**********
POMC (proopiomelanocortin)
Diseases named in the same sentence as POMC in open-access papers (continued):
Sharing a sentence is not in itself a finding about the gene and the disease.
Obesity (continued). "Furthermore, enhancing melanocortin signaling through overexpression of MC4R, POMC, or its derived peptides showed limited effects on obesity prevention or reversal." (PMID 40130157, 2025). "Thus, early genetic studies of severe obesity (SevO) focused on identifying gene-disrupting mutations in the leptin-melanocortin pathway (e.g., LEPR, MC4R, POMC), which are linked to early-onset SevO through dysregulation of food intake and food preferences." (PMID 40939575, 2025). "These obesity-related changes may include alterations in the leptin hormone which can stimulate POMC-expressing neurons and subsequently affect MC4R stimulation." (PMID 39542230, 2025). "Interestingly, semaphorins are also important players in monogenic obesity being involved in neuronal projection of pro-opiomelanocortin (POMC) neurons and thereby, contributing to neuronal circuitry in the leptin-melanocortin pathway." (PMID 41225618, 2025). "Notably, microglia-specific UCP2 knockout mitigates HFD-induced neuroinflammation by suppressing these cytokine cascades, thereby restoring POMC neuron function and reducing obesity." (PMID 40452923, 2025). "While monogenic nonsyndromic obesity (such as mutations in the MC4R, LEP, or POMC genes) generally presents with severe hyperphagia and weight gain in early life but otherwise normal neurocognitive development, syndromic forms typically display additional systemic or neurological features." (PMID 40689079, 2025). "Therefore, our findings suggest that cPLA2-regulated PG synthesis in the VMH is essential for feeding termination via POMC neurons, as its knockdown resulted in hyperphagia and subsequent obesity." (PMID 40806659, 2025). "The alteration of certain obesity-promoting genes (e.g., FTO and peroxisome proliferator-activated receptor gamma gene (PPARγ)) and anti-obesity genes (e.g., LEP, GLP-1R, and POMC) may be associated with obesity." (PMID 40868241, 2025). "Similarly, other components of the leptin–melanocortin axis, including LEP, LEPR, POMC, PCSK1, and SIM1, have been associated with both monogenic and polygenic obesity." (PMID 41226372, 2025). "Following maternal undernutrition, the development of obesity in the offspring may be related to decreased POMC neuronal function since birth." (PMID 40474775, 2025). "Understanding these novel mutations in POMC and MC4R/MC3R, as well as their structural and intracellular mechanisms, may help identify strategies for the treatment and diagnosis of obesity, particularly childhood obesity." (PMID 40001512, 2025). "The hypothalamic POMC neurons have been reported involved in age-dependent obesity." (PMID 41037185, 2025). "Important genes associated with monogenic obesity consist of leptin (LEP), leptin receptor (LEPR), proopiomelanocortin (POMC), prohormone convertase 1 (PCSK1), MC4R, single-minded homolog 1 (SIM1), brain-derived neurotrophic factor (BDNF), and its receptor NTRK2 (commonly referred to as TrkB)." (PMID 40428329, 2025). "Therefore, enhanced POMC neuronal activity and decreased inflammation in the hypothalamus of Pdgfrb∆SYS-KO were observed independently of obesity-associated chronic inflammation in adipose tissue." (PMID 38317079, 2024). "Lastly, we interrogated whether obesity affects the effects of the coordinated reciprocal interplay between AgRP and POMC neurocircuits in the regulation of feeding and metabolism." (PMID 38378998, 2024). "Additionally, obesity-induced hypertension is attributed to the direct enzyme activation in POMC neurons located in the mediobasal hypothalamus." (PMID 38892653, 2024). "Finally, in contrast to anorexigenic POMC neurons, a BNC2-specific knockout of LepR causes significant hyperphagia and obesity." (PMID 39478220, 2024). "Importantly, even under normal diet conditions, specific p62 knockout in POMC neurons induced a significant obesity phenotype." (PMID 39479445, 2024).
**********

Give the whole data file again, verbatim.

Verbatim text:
POMC (proopiomelanocortin)
Diseases named in the same sentence as POMC in open-access papers (continued):
Sharing a sentence is not in itself a finding about the gene and the disease.
Obesity (continued). "Furthermore, enhancing melanocortin signaling through overexpression of MC4R, POMC, or its derived peptides showed limited effects on obesity prevention or reversal." (PMID 40130157, 2025). "Thus, early genetic studies of severe obesity (SevO) focused on identifying gene-disrupting mutations in the leptin-melanocortin pathway (e.g., LEPR, MC4R, POMC), which are linked to early-onset SevO through dysregulation of food intake and food preferences." (PMID 40939575, 2025). "These obesity-related changes may include alterations in the leptin hormone which can stimulate POMC-expressing neurons and subsequently affect MC4R stimulation." (PMID 39542230, 2025). "Interestingly, semaphorins are also important players in monogenic obesity being involved in neuronal projection of pro-opiomelanocortin (POMC) neurons and thereby, contributing to neuronal circuitry in the leptin-melanocortin pathway." (PMID 41225618, 2025). "Notably, microglia-specific UCP2 knockout mitigates HFD-induced neuroinflammation by suppressing these cytokine cascades, thereby restoring POMC neuron function and reducing obesity." (PMID 40452923, 2025). "While monogenic nonsyndromic obesity (such as mutations in the MC4R, LEP, or POMC genes) generally presents with severe hyperphagia and weight gain in early life but otherwise normal neurocognitive development, syndromic forms typically display additional systemic or neurological features." (PMID 40689079, 2025). "Therefore, our findings suggest that cPLA2-regulated PG synthesis in the VMH is essential for feeding termination via POMC neurons, as its knockdown resulted in hyperphagia and subsequent obesity." (PMID 40806659, 2025). "The alteration of certain obesity-promoting genes (e.g., FTO and peroxisome proliferator-activated receptor gamma gene (PPARγ)) and anti-obesity genes (e.g., LEP, GLP-1R, and POMC) may be associated with obesity." (PMID 40868241, 2025). "Similarly, other components of the leptin–melanocortin axis, including LEP, LEPR, POMC, PCSK1, and SIM1, have been associated with both monogenic and polygenic obesity." (PMID 41226372, 2025). "Following maternal undernutrition, the development of obesity in the offspring may be related to decreased POMC neuronal function since birth." (PMID 40474775, 2025). "Understanding these novel mutations in POMC and MC4R/MC3R, as well as their structural and intracellular mechanisms, may help identify strategies for the treatment and diagnosis of obesity, particularly childhood obesity." (PMID 40001512, 2025). "The hypothalamic POMC neurons have been reported involved in age-dependent obesity." (PMID 41037185, 2025). "Important genes associated with monogenic obesity consist of leptin (LEP), leptin receptor (LEPR), proopiomelanocortin (POMC), prohormone convertase 1 (PCSK1), MC4R, single-minded homolog 1 (SIM1), brain-derived neurotrophic factor (BDNF), and its receptor NTRK2 (commonly referred to as TrkB)." (PMID 40428329, 2025). "Therefore, enhanced POMC neuronal activity and decreased inflammation in the hypothalamus of Pdgfrb∆SYS-KO were observed independently of obesity-associated chronic inflammation in adipose tissue." (PMID 38317079, 2024). "Lastly, we interrogated whether obesity affects the effects of the coordinated reciprocal interplay between AgRP and POMC neurocircuits in the regulation of feeding and metabolism." (PMID 38378998, 2024). "Additionally, obesity-induced hypertension is attributed to the direct enzyme activation in POMC neurons located in the mediobasal hypothalamus." (PMID 38892653, 2024). "Finally, in contrast to anorexigenic POMC neurons, a BNC2-specific knockout of LepR causes significant hyperphagia and obesity." (PMID 39478220, 2024). "Importantly, even under normal diet conditions, specific p62 knockout in POMC neurons induced a significant obesity phenotype." (PMID 39479445, 2024).